In this sense, Occupy’s most immediate victim was not the capitalist system per se, but rather the ideological illusion that this capitalist state of affairs is somehow the only way to organize society, and — much more perniciously — that it should therefore be considered the only appropriate basis for the struggle for social change. In this sense, Occupy’s critique of representation and its reinvention of the democratic narrative virtually killed off the last remnants of party and state fetishism within the grassroots movements of the anti-capitalist left. Occupy’s horizontalism did not so much smash the vertical structures of the institutional left — reformist and revolutionary alike — but simply dissolved them through its emphasis on radical equality and open-ended inclusiveness, and its revolutionary vision of the directly democratic urban commune.
By occupying Wall Street instead of making demands on Capitol Hill, the movement propeled a new diagnosis of power into the public discourse. In today’s Empire, sovereignty does not reside with public officials but with private capitalists — and with investment bankers most of all. Vying for state power or even making demands upon the thoroughly co-opted political class is pointless when the state itself is so utterly symbiotic with finance and so structurally dependent on capital for its own survival. What Occupy taught America and the world through the sheer force of example was that for the 99% to become wound up in a political game whose rules were fixed by the 1% a long time ago, would imply becoming involved in the active process of defeating itself. The main challenge, then, still lies ahead: the 99% now needs to figure out ways to harness its own constituent power and to transform the democratic impulse of the squares into lasting forms of autonomous and horizontal self-organization.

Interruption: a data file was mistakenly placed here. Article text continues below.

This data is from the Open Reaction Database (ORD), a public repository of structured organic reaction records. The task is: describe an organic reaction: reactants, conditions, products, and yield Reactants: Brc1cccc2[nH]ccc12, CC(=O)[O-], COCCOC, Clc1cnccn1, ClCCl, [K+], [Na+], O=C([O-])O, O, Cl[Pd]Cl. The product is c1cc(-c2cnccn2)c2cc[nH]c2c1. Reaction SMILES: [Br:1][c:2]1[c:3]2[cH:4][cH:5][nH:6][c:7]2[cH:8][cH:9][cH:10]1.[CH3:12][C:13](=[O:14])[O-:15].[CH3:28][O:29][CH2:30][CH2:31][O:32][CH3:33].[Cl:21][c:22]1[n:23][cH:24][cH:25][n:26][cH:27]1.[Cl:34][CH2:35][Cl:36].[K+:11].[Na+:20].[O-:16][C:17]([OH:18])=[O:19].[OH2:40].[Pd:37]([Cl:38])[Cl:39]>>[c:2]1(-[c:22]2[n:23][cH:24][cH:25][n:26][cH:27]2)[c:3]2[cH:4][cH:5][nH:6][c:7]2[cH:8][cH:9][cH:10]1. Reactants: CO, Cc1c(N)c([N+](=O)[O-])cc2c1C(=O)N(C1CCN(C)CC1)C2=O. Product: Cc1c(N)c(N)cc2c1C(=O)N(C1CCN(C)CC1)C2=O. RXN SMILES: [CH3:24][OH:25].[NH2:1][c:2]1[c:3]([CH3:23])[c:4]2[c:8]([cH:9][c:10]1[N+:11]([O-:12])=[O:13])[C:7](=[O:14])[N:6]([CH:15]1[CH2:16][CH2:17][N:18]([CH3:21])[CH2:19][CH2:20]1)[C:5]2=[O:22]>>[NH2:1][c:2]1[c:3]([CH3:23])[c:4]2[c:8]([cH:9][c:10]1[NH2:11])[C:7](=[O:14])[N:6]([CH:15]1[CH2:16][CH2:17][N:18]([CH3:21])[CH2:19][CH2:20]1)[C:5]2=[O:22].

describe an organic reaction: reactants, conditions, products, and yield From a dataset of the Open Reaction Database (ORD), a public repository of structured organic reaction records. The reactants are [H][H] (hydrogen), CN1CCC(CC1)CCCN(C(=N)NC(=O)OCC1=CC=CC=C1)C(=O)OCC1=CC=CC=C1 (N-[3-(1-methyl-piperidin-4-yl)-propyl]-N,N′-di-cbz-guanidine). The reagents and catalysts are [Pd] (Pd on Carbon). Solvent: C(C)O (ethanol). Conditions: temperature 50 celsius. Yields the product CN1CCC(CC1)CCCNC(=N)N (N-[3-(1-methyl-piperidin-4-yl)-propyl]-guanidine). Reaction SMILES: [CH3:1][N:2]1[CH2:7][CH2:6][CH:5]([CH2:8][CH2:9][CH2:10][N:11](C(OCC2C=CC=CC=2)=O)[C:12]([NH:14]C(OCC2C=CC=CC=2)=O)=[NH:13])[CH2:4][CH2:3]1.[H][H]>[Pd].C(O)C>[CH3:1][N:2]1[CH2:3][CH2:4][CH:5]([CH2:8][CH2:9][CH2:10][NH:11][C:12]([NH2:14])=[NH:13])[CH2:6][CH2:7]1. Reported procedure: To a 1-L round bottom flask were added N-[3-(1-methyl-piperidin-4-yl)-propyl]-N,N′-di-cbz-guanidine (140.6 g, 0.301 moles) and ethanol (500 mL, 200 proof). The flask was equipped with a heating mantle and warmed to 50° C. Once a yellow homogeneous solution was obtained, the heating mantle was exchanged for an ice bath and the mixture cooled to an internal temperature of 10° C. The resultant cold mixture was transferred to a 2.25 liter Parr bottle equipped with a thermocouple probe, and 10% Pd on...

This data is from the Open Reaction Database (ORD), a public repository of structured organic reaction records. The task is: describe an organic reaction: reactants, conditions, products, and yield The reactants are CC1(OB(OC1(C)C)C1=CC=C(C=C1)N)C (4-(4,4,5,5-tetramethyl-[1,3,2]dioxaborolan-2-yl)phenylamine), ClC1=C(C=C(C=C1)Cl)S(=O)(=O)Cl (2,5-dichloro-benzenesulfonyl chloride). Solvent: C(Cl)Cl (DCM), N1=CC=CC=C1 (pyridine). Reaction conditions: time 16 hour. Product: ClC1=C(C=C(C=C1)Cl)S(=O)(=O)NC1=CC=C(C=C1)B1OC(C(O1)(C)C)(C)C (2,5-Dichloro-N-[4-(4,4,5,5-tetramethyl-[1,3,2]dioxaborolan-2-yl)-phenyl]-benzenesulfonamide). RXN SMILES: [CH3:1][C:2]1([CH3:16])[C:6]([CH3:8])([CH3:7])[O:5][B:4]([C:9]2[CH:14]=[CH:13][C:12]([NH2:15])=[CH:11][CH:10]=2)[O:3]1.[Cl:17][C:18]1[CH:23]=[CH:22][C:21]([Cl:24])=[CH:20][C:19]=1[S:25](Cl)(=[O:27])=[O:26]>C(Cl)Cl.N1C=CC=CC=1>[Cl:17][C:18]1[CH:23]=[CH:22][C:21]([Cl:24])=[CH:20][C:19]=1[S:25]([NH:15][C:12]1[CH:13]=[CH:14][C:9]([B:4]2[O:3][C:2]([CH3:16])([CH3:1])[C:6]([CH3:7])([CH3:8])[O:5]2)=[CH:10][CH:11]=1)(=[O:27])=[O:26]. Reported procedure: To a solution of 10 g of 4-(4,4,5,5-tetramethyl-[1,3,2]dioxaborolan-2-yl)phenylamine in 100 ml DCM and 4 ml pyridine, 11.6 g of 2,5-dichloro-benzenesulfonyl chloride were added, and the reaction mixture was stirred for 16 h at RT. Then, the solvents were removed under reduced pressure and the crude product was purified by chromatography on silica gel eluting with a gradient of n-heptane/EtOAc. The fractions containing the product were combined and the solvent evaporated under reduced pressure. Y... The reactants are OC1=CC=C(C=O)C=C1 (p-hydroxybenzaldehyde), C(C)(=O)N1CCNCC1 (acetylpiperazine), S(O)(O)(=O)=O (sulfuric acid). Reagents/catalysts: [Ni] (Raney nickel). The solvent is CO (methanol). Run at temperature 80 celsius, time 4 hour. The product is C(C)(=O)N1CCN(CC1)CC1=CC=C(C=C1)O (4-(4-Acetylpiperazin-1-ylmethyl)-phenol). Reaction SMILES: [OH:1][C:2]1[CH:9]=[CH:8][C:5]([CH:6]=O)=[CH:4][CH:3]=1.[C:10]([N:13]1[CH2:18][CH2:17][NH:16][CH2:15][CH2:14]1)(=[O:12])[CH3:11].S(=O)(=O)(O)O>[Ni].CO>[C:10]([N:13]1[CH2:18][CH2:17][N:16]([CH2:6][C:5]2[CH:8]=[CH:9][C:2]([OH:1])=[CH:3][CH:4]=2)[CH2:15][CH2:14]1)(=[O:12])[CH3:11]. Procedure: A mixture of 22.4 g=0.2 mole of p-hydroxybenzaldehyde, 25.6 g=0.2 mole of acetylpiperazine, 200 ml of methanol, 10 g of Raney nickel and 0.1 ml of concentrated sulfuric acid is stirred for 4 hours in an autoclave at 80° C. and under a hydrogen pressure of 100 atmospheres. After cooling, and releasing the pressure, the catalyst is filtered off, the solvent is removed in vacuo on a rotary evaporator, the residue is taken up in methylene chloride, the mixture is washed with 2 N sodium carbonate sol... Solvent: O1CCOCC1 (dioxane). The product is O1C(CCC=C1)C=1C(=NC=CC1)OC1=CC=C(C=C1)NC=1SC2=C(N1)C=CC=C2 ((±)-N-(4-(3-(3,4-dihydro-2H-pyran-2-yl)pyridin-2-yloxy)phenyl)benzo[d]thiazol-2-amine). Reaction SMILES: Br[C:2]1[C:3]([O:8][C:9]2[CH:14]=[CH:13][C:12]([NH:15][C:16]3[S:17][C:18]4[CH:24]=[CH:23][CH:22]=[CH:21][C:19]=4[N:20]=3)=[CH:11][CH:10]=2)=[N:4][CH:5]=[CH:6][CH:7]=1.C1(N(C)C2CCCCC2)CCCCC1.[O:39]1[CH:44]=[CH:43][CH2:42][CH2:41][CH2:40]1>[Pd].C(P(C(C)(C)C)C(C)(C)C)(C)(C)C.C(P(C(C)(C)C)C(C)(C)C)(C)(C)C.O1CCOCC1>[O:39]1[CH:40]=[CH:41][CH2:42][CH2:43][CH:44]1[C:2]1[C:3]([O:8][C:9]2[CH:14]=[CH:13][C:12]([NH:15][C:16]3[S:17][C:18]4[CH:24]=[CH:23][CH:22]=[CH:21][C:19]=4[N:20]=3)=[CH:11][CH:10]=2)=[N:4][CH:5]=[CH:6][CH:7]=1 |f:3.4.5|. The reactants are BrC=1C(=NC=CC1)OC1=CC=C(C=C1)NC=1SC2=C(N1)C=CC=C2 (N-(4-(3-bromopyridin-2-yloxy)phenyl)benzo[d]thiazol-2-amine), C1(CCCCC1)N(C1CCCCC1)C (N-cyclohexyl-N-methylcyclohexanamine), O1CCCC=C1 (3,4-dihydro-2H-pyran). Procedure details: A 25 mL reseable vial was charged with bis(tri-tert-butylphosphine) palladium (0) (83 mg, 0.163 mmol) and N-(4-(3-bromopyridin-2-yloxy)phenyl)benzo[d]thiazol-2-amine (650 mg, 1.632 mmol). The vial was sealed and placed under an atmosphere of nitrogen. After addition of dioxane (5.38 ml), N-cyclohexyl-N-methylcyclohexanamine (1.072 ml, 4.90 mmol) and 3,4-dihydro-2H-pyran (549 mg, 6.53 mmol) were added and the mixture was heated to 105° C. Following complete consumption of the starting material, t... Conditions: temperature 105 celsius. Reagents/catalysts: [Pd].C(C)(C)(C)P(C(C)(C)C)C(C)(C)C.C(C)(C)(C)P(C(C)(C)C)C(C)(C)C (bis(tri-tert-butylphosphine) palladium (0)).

Of course Occupy was not without its problems in this respect. Those who actively participated in the movement are often more aware of the fundamental flaws, pitfalls and challenges of direct democracy than the movement’s ignorant institutional critics seem to realize. But two years hence, there is no doubt that Occupy has provided us with a new political grammar and a radical vocabulary with which to reinvent our critique of global capitalism and from which to begin constructing our own revolutionary alternative to bankocracy. Occupy taught millions of people the language of autonomy and horizontalism, of direct action and prefigurative politics, of consensus decision-making and participation — and, most important of all, it helped reinvigorate that long-lost hope that there is an alternative, that another world is possible.
In a word, Occupy achieved a major victory when it reinvented the language of democracy and dramatically reset the parameters of the public debate — and it subsequently suffered a major defeat when it was violently evicted from its temporary autonomous zones in a cynical federally-coordinated police crackdown. The question now is not so much whether the movement failed or succeeded (a question whose answer depends entirely on the subjective definition of the movement’s objectives), but rather: what’s next? It’s self-evident that Occupy reinvigorated anti-capitalist struggles in the US and across the world. But how can we now create the autonomous spaces (both physical and social) within which to carry on our experiment in radical democracy and from which to re-launch our disruptive direct actions against the 1%?
It is the continuously unfolding answer to this question — much more than the mainstream’s thorough misunderstanding of the movement’s nature and its objectives — that will determine the future of the 99% and its struggle against the finance-state nexus that has come to dominate our lives. Occupy Wall Street was really only just the beginning. An endless struggle still lies ahead of us. It’s time to move on.